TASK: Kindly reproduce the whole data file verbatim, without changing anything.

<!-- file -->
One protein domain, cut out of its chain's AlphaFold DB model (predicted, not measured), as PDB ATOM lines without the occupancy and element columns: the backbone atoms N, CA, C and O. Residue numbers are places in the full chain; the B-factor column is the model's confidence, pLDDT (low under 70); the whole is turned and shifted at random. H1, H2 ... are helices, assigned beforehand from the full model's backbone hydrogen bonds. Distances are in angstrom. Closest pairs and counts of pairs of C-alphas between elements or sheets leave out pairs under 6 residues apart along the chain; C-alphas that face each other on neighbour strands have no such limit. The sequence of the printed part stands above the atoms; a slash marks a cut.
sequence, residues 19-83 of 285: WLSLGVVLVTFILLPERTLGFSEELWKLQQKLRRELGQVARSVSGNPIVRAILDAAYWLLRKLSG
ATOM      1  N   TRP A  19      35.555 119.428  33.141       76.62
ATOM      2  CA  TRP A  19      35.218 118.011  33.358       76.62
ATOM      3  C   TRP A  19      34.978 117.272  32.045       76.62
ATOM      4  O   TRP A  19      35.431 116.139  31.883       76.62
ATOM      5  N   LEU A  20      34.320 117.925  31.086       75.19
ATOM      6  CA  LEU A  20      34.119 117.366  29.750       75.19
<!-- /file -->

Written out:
One protein domain, cut out of its chain's AlphaFold DB model (predicted, not measured), as PDB ATOM lines without the occupancy and element columns: the backbone atoms N, CA, C and O. Residue numbers are places in the full chain; the B-factor column is the model's confidence, pLDDT (low under 70); the whole is turned and shifted at random. H1, H2 ... are helices, assigned beforehand from the full model's backbone hydrogen bonds. Distances are in angstrom. Closest pairs and counts of pairs of C-alphas between elements or sheets leave out pairs under 6 residues apart along the chain; C-alphas that face each other on neighbour strands have no such limit. The sequence of the printed part stands above the atoms; a slash marks a cut.
sequence, residues 19-83 of 285: WLSLGVVLVTFILLPERTLGFSEELWKLQQKLRRELGQVARSVSGNPIVRAILDAAYWLLRKLSG
ATOM      1  N   TRP A  19      35.555 119.428  33.141       76.62
ATOM      2  CA  TRP A  19      35.218 118.011  33.358       76.62
ATOM      3  C   TRP A  19      34.978 117.272  32.045       76.62
ATOM      4  O   TRP A  19      35.431 116.139  31.883       76.62
ATOM      5  N   LEU A  20      34.320 117.925  31.086       75.19
ATOM      6  CA  LEU A  20      34.119 117.366  29.750       75.19